Python is readable

Thu Mar 15 15:16:31 CET 2012

On 3/15/2012 13:21, Chris Angelico wrote:
> On Thu, Mar 15, 2012 at 10:59 PM, Kiuhnm
> < at>  wrote:
>> On 3/15/2012 12:47, Chris Angelico wrote:
>>> It's a little odd, perhaps, if seen in a vacuum. But everything counts
>>> from zero - list indices, etc - so it makes sense for range(len(lst))
>>> to return indices valid for lst.
>> Maybe range uses [...) intervals? So range(a,b) is a,a+1,a+2,...,b-1 and
>> range(b) is just short-hand for range(0,b)?
> Yup. It's amazing how accurate your conjectures are - it's almost like
> you've been reading the docs! :D

Come on... that was easy! :)

> But yeah, that's pretty logical IMHO;
> and having gotten used to [) intervals in many areas of computing,
> I've come to find [] intervals disconcerting. Bible passages are
> described as, for instance, John 14:5-7, which is a three-verse
> passage (5, 6, 7), even though 7-5=2.

Common people use mainly inclusive intervals as far as I can tell.
For instance, "from" and "to" are inclusive.
They could tell you they don't like your intervals because 8-5+1 = 4 
instead of 3.

> However, inclusive-inclusive intervals have the benefit that they
> don't require the element "beyond the last" to be indexable. This is
> important if you're working with something that takes up all of
> addressable memory - going back to the IBM PCs on which I learned to
> code, you could use one 64KB segment for an array, but then there's no
> way for a 16-bit integer to indicate "past the end".

But you lose the empty interval (a,a). You're forced to use (a,a-1) or 
something similar. There's always a drawback.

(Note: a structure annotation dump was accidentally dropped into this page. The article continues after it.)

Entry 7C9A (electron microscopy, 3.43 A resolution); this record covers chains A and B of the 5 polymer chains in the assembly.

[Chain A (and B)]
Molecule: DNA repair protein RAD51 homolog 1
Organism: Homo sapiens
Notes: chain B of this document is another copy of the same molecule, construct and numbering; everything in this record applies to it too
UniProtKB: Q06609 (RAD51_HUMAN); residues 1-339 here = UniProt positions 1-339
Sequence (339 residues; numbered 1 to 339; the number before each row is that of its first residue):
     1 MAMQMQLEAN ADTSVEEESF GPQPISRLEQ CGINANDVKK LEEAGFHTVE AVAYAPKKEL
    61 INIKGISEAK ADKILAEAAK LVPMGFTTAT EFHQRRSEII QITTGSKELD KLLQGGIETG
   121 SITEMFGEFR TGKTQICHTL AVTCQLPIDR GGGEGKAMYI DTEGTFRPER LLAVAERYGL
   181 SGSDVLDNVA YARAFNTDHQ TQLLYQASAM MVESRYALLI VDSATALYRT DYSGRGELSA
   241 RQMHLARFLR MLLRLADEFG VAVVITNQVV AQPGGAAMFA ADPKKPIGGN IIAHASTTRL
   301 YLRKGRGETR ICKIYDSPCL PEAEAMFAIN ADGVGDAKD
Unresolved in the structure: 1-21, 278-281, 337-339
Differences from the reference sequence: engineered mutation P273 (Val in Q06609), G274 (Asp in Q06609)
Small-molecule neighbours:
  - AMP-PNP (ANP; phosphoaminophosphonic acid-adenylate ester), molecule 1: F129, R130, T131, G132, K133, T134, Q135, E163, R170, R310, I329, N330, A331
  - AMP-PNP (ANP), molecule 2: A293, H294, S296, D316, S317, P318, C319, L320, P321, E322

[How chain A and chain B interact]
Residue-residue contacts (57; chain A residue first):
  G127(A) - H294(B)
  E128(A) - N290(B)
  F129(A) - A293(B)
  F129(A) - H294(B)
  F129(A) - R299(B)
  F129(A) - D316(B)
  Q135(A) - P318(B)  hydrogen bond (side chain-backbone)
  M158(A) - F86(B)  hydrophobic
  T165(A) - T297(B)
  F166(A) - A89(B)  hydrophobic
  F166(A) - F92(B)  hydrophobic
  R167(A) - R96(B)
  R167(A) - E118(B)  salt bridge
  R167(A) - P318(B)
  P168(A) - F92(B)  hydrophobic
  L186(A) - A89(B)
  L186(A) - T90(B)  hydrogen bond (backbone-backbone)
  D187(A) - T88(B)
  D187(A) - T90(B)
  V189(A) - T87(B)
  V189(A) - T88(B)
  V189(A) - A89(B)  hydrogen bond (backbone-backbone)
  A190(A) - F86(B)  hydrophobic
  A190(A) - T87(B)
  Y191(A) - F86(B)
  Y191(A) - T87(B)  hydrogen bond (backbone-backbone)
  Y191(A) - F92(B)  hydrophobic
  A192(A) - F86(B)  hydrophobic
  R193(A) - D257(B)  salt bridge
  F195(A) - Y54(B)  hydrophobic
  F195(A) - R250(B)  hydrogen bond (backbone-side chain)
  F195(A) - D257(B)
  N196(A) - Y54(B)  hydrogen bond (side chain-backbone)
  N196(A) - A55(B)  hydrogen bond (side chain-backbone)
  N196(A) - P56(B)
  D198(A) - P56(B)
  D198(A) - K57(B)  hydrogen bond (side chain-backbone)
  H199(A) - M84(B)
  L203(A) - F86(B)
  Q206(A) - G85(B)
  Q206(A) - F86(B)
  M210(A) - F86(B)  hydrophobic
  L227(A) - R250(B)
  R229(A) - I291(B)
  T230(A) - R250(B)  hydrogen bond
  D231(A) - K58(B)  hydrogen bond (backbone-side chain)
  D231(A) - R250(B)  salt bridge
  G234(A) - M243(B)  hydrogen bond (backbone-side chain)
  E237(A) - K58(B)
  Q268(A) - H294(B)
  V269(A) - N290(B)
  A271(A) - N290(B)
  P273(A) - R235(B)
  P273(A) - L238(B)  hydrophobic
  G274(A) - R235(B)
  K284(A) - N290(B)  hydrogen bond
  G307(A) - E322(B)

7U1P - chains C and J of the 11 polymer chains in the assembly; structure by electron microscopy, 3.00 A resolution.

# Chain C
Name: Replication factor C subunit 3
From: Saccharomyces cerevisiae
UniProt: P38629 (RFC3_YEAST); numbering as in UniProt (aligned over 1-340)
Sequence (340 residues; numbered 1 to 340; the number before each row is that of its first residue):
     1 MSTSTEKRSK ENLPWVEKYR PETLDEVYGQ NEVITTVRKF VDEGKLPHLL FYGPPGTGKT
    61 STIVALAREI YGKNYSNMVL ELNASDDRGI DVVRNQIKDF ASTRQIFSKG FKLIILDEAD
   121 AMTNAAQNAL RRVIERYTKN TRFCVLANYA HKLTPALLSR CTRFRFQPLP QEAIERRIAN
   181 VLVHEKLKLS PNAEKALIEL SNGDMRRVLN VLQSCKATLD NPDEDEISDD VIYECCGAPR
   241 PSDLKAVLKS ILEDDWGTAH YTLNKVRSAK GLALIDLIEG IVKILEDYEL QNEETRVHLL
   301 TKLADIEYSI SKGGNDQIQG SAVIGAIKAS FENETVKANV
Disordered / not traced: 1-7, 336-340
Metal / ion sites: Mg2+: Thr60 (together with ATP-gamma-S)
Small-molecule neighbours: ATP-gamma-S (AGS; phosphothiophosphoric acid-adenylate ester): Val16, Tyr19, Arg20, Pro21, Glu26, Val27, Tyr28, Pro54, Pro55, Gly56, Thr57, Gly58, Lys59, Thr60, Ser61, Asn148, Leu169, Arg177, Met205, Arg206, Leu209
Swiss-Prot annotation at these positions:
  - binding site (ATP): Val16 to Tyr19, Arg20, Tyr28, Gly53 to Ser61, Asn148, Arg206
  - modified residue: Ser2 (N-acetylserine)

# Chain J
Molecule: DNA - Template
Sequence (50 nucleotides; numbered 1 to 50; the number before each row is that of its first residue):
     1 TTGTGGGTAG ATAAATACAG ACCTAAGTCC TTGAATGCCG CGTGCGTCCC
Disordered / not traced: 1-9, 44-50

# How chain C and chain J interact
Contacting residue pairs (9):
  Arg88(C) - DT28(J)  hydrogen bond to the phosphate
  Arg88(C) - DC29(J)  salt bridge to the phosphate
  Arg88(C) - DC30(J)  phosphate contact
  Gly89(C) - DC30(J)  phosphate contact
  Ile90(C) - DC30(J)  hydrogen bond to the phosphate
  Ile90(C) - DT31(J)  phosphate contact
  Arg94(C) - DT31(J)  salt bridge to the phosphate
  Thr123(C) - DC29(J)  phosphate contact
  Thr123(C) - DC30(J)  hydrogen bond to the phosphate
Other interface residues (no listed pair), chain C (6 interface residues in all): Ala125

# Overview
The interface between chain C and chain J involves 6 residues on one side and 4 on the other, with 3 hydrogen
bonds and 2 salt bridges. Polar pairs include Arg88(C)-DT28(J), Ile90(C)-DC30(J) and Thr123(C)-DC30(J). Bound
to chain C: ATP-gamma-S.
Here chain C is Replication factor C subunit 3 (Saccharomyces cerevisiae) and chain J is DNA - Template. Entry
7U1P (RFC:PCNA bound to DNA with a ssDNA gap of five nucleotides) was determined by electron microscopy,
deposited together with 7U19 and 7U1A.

>>> List comps are pretty readable if you know how programming languages
>>> work. Python need not be readable by everyone and his grandmother, and
>>> it does a fairly good job of being grokkable to someone who has a few
>>> ranks in Coding. (Yeah, I'm a D&D nerd. )
>> I like what I've seen so far.
> Python has its problems, but it's a good language. I personally prefer
> to delimit blocks of code with braces than with indentation,

I, on the other hand, prefer indentation. I find braces redundant (in 
fact, I never use them in pseudo-code).

> and I
> also prefer explicit declaration of variables (yes, it's extra work,
> but you can have infinitely nested scopes and easily-caught syntax
> errors when you misspell one), but they're relatively minor.

I usually declare my variables but close to where I need them.

> One of my
> favorite aspects of Python is that *everything* is an object. There's
> no magic syntax that gives you a piece of an object, or something
> special about variables that contain this, that, or the other. A
> literal list [like, this, one] can be used in exactly the same ways as
> the name of a variable containing a list or a function call returning
> a list - there is no difference. Oh how I yearn for that when working
> in C++ or PHP!

Don't worry. Soon you'll be using C++0x :)))


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